Most of the sealing in New Zealand was organised by Sydney companies, nearly all founded by ex-convicts such as Simeon Lord. A few American captains and ships were used, to avoid restrictions applied by the East India Company, who had a monopoly on sealing in the area. The men were a tough breed of ‘sea-rats’, some former sailors, others ex-convicts. Some joined gangs after stowing away on ships from Sydney.
Sealers were paid on the basis of a ‘lay’, generally one-hundredth of the ‘take’ of the skins and oil collected; but this did not normally bring a fortune. The life was tough. Gangs of six to eight men would be left on coasts or islands for months at a time. One group survived on the bleak rock of Solander Island in Foveaux Strait for four and half years before rescue.
The men would live in caves, or under rocks or upturned boats. Swarms of rats were common, and the men were constantly cold and wet. Fresh water was often scarce, and they lived off dry cakes, seal meat or fish, often suffering from scurvy because of the lack of vegetables. After a time as a sealer, John Boultbee noted in his 1820s journal that he had ‘become changed from the delicate youth, to about as rough a piece of goods as ever weathered the wide world.’ 1
Boultbee also noted that it was not all hard graft. When the weather kept them from working, ‘we passed our days in slothful ease, sometimes listening to the wonderful stories related by one of our party, of enchanted islands, haunted castles, and lover’s misfortunes’. 2
There were two main killing seasons – between October and November when the cows joined the bulls and pupped soon after, and from April when the young pups were slaughtered. Usually the seals were approached from behind, out of scent or hearing. The sealers would then rush forward, yelling to confuse their prey. They would swing their clubs (usually made of rātā wood) to left and right until all were slaughtered. Then they would skin the seals, place the skins out to dry and salt them for packing.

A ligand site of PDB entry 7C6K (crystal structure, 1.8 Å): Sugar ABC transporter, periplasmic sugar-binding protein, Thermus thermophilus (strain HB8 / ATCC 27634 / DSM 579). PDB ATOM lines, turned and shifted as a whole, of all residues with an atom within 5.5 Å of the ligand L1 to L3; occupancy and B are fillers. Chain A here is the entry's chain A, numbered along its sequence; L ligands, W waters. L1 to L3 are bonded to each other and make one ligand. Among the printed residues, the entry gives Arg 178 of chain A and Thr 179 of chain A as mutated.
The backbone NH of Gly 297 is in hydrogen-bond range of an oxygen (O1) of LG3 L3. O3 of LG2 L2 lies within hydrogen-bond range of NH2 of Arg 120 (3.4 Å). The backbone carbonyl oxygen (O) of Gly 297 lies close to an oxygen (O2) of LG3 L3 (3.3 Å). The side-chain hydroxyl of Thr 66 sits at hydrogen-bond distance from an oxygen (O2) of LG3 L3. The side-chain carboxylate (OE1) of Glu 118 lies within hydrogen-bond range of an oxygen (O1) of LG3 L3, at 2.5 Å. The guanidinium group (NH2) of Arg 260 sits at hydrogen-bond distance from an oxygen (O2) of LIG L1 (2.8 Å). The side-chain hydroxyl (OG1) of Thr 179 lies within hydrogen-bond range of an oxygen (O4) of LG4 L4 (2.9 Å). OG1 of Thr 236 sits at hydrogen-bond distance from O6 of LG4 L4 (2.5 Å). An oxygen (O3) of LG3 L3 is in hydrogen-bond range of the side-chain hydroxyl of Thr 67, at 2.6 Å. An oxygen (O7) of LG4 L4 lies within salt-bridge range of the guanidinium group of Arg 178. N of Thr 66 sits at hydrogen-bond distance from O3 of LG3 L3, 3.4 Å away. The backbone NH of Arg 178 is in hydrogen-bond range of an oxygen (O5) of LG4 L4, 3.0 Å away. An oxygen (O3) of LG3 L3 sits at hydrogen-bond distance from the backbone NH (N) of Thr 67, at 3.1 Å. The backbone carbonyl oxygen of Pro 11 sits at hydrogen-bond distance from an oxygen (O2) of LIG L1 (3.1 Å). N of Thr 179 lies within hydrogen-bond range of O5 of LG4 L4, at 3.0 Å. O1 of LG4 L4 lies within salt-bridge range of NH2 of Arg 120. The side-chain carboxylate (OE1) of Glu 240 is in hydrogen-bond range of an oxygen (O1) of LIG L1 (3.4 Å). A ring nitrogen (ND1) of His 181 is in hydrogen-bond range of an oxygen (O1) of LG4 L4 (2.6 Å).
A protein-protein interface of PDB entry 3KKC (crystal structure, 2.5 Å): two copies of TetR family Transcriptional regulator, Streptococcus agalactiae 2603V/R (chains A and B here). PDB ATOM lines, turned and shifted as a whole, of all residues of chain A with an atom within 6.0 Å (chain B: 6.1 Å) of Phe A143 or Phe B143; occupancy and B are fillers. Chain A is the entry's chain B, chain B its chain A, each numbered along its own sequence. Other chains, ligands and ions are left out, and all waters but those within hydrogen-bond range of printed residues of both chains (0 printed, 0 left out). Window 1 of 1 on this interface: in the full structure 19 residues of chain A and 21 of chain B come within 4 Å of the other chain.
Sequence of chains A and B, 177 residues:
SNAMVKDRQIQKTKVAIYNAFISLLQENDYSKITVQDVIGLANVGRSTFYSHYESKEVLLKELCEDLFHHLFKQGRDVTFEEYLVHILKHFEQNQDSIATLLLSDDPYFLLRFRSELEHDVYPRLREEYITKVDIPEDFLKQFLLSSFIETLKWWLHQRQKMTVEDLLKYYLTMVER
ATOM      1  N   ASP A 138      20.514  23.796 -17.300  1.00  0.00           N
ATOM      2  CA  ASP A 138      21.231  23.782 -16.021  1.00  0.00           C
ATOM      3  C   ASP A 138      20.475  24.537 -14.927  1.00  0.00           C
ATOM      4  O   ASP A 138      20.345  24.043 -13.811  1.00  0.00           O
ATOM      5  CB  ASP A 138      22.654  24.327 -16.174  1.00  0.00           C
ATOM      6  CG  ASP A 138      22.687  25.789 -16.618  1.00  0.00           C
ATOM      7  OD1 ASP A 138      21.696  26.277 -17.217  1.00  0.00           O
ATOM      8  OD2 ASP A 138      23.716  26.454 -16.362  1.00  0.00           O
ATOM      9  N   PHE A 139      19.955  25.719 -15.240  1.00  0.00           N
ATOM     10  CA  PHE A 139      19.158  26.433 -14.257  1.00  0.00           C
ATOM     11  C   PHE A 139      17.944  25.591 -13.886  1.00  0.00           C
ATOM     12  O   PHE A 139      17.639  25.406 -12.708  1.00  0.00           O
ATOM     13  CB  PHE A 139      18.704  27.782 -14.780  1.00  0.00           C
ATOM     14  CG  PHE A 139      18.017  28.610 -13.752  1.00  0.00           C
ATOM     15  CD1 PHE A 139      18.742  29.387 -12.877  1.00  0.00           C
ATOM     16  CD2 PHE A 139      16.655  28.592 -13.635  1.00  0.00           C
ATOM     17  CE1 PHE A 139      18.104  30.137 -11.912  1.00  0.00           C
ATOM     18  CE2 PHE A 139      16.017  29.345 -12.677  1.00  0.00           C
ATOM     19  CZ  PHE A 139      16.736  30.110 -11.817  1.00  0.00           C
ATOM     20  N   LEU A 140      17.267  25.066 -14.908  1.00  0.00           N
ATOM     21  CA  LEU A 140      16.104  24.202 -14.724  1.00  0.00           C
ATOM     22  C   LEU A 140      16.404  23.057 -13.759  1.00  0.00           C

Hunting was not quite as easy as it might seem. It was often done at night, over dangerous rocks or reefs. Many a hunter slipped and drowned. To prevent slipping on wet rock, the sealers would wear flax sandals known by the Māori name pāraerae.
In the long term, sealing had more impact on the fate of the seals than on the evolution of society in New Zealand. But the trade did bring over 30 ships to the south of New Zealand, and exposed Māori there to European people and technology. A number of sealing gangs were attacked by Māori after 1810, but in general the contact was harmonious. Some sealers like James Caddell joined the Māori community, while others began trading from coastal settlements.
Sealers were the first of the trans-Tasman communities of hard itinerant men – the work gangs that played a significant role in establishing a footloose masculine tradition in New Zealand, subsequently carried on by groups like whalers, gold miners and bushmen.
Boultbee, John. Journal of a rambler: the journal of John Boultbee, edited by June Starke. Auckland: Oxford University Press, 1986.
McNab, Robert. Murihiku and the southern islands. Invercargill: William Smith, 1907.
Richards, Rhys. ‘Murihiku’ re-viewed: a revised history of Southern New Zealand from 1804 to 1844. Wellington: Lithographic Services, 1995.
Salmond, Anne. Between worlds: early exchanges between Maori and Europeans, 1773–1815. Auckland: Viking, 1997.
Smith, Ian W. G. The New Zealand sealing industry: history, archaeology, and heritage management. Wellington: Dept of Conservation, 2002.
Tapp, E. J. Early New Zealand: a dependency of New South Wales, 1788–1841. Carlton: Melbourne University Press, 1958.